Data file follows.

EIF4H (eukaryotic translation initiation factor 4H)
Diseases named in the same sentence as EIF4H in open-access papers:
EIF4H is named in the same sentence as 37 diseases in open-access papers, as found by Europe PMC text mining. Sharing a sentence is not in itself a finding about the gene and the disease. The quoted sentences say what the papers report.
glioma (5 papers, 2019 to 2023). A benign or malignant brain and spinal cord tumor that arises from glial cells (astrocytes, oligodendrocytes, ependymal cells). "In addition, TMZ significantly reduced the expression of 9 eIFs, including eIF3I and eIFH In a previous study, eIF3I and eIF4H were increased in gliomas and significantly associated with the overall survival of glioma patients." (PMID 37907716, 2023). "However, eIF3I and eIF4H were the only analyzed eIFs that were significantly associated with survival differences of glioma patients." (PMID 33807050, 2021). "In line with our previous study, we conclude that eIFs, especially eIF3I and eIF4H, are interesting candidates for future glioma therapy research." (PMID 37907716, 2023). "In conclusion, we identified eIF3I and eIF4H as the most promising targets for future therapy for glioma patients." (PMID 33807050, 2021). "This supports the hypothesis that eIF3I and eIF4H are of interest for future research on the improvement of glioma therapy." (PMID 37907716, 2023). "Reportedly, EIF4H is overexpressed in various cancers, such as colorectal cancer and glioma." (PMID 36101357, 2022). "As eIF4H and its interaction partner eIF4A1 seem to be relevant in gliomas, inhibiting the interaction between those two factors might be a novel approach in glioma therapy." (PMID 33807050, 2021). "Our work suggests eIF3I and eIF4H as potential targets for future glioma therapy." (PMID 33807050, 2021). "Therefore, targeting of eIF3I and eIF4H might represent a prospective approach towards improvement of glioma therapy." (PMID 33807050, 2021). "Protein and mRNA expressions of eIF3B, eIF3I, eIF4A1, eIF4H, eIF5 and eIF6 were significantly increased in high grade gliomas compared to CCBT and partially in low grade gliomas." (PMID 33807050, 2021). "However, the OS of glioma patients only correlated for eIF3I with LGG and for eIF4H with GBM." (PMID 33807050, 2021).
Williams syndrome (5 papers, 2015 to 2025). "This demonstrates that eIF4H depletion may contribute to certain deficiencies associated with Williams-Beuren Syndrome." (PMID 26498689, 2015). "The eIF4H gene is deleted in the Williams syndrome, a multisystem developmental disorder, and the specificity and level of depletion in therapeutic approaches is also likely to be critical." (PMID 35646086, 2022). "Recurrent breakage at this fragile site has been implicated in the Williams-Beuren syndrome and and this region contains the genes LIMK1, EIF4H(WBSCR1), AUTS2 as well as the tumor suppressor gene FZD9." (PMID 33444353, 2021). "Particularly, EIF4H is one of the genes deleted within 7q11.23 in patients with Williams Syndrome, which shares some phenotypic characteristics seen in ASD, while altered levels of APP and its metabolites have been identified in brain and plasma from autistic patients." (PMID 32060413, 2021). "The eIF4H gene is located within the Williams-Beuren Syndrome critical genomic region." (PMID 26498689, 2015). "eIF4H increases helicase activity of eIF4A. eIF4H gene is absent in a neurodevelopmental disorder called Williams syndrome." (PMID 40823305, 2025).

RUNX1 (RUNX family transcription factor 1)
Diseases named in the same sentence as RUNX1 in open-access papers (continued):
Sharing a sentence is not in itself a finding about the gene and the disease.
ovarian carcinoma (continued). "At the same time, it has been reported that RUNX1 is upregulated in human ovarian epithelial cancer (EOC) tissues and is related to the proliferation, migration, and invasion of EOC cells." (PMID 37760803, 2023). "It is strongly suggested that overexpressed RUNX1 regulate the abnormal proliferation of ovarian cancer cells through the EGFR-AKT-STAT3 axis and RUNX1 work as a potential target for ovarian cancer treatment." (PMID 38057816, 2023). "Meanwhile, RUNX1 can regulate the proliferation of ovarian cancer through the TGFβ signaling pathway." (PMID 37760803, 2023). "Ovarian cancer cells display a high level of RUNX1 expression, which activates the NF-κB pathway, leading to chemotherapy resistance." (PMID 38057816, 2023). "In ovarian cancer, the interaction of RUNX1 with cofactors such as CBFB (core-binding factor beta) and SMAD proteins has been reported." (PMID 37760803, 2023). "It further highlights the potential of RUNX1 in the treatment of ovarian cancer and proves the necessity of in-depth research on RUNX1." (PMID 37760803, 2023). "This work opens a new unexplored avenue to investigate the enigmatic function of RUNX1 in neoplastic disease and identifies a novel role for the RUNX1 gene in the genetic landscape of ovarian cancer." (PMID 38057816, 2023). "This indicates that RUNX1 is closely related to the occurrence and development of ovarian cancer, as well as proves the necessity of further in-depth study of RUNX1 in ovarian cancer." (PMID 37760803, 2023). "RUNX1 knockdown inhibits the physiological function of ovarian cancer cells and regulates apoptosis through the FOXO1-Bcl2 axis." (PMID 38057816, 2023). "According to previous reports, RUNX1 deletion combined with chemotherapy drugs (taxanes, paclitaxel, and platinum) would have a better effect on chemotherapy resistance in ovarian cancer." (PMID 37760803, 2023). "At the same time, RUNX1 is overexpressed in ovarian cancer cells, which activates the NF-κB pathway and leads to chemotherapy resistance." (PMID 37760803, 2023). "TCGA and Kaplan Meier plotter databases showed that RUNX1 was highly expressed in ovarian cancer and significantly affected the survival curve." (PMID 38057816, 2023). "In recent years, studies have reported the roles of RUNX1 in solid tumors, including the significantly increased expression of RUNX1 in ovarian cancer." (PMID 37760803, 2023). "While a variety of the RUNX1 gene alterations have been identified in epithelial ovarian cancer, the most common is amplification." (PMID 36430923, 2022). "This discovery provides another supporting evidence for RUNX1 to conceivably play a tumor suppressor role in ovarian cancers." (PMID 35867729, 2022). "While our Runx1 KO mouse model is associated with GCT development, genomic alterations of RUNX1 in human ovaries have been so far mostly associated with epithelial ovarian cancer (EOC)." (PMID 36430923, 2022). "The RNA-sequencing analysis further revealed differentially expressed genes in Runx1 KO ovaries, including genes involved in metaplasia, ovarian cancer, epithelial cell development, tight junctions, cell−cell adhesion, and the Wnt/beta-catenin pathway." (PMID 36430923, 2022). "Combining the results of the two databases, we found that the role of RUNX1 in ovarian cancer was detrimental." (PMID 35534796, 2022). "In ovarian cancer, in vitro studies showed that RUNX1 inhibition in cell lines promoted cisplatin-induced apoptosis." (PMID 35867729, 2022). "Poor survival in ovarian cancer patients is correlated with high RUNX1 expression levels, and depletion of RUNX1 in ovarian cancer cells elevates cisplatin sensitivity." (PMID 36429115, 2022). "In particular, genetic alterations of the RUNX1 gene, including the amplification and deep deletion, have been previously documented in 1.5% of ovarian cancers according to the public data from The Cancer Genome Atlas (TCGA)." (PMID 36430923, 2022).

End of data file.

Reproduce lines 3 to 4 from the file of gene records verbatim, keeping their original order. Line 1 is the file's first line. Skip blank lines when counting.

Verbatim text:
EIF4H is named in the same sentence as 37 diseases in open-access papers, as found by Europe PMC text mining. Sharing a sentence is not in itself a finding about the gene and the disease. The quoted sentences say what the papers report.
glioma (5 papers, 2019 to 2023). A benign or malignant brain and spinal cord tumor that arises from glial cells (astrocytes, oligodendrocytes, ependymal cells). "In addition, TMZ significantly reduced the expression of 9 eIFs, including eIF3I and eIFH In a previous study, eIF3I and eIF4H were increased in gliomas and significantly associated with the overall survival of glioma patients." (PMID 37907716, 2023). "However, eIF3I and eIF4H were the only analyzed eIFs that were significantly associated with survival differences of glioma patients." (PMID 33807050, 2021). "In line with our previous study, we conclude that eIFs, especially eIF3I and eIF4H, are interesting candidates for future glioma therapy research." (PMID 37907716, 2023). "In conclusion, we identified eIF3I and eIF4H as the most promising targets for future therapy for glioma patients." (PMID 33807050, 2021). "This supports the hypothesis that eIF3I and eIF4H are of interest for future research on the improvement of glioma therapy." (PMID 37907716, 2023). "Reportedly, EIF4H is overexpressed in various cancers, such as colorectal cancer and glioma." (PMID 36101357, 2022). "As eIF4H and its interaction partner eIF4A1 seem to be relevant in gliomas, inhibiting the interaction between those two factors might be a novel approach in glioma therapy." (PMID 33807050, 2021). "Our work suggests eIF3I and eIF4H as potential targets for future glioma therapy." (PMID 33807050, 2021). "Therefore, targeting of eIF3I and eIF4H might represent a prospective approach towards improvement of glioma therapy." (PMID 33807050, 2021). "Protein and mRNA expressions of eIF3B, eIF3I, eIF4A1, eIF4H, eIF5 and eIF6 were significantly increased in high grade gliomas compared to CCBT and partially in low grade gliomas." (PMID 33807050, 2021). "However, the OS of glioma patients only correlated for eIF3I with LGG and for eIF4H with GBM." (PMID 33807050, 2021).